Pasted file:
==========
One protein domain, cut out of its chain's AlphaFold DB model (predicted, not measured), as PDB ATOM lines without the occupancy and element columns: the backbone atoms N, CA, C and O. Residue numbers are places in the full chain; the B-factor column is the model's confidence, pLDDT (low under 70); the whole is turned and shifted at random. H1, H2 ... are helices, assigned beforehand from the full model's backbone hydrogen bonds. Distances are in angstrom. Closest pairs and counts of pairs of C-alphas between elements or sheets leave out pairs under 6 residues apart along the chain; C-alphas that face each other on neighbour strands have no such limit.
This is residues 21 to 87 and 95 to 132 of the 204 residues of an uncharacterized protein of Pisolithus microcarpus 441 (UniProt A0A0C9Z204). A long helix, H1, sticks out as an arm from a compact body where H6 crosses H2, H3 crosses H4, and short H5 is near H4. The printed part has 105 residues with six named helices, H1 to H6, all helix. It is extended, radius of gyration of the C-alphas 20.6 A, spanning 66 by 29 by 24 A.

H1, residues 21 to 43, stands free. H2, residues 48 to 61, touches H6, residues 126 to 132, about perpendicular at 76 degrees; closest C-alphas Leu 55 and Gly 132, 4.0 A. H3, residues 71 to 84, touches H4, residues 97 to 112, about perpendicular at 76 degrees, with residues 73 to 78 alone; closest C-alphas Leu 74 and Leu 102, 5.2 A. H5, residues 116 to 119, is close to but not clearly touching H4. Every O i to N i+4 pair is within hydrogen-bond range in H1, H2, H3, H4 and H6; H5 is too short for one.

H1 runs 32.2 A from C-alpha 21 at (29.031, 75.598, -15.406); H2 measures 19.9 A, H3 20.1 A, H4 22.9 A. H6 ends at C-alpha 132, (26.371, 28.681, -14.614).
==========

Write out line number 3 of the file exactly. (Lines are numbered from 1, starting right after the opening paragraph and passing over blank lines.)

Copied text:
H1 runs 32.2 A from C-alpha 21 at (29.031, 75.598, -15.406); H2 measures 19.9 A, H3 20.1 A, H4 22.9 A. H6 ends at C-alpha 132, (26.371, 28.681, -14.614).